Israel, The Third Nation on the Moon? (Source: Forbes)
If all goes according to plan, by December 2012 a team of three young Israeli scientists will have landed a tiny spacecraft on the moon, explored the lunar surface, and transmitted live video back to earth, thereby scooping up a $20 million prize (the Google Lunar X Prize), revolutionizing space exploration, and making the Jewish State the third nation (after the U.S. and Russia) to land a probe on the moon. And they’re doing it in their spare time.

The three engineers – Yariv Bash (electronics and computers), Kfir Damari (communication systems), and Yonatan Winetraub (satellite systems) all have high-level day jobs in the Israeli science and technology world, and also both teach and study. They all had heard of the Google Lunar X Prize independently, before being introduced by mutual friends who, as Yonatan puts it “thought we were all crazy enough to do it, so we should meet each other.” (3/31)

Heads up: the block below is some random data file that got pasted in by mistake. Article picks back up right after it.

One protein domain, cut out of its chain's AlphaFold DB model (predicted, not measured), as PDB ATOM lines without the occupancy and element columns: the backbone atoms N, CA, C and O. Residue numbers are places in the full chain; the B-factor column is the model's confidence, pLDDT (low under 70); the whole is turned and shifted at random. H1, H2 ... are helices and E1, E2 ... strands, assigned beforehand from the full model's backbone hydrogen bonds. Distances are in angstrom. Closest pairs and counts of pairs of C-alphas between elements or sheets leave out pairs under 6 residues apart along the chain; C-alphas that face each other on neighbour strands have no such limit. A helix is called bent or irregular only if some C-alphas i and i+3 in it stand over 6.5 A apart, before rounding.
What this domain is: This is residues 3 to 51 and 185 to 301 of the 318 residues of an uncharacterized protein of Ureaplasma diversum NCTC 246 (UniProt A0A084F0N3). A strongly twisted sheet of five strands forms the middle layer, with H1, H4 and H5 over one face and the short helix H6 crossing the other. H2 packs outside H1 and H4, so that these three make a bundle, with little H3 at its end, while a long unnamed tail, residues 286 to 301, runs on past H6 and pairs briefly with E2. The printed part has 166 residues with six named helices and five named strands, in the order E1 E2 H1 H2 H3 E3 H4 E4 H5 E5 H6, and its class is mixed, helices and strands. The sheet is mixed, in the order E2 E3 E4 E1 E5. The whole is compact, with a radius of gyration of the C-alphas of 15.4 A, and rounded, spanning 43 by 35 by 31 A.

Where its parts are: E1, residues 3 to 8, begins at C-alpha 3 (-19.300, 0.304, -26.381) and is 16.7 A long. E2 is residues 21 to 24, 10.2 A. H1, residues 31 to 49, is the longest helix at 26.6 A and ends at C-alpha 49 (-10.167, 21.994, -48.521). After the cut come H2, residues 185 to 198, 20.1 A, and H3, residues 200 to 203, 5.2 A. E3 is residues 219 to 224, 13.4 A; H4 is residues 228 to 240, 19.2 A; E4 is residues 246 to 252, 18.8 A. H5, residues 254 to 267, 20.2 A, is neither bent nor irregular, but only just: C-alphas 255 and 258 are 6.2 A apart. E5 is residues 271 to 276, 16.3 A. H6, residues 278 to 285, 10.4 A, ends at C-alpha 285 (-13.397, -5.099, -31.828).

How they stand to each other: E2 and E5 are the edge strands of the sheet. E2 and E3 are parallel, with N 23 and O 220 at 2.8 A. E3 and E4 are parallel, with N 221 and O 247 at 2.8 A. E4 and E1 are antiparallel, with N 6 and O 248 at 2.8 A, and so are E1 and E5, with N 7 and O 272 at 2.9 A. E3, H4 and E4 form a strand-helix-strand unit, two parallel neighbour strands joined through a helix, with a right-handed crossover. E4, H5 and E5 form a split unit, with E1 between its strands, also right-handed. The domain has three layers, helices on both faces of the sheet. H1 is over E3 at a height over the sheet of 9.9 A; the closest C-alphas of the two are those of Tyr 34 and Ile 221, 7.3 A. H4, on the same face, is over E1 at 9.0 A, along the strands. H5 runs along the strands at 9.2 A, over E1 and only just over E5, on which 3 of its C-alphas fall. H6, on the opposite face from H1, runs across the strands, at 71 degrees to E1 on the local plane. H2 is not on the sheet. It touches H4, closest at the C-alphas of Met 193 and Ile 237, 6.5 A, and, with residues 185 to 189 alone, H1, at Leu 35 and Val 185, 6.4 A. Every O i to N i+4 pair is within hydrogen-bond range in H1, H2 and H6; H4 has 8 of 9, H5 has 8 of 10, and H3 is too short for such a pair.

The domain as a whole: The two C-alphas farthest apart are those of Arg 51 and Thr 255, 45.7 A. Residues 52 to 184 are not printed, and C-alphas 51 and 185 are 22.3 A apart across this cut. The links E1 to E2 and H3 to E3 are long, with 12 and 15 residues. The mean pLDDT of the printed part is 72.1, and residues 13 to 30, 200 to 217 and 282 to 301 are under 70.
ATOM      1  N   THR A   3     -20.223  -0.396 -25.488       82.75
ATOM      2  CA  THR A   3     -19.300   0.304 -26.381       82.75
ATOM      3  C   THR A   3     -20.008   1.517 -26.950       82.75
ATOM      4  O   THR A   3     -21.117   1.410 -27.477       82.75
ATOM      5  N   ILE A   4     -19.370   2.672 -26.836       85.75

Brits Believe Space Travel Insurance May be Required in 2020 (Source:
A new survey has revealed that some Brits are of the opinion they will be able to holiday to the moon in the near future. The online travel agent says that out of the 1,926 people questioned, 11 percent believe that holiday trips to the moon will be possible by 2020. According to the research, around 22 percent of respondents expect that by 2020, there could be the existence of space station resorts. (3/31)

Brits Meet with Colorado Aerospace Firms (Source: Boulder Business Report)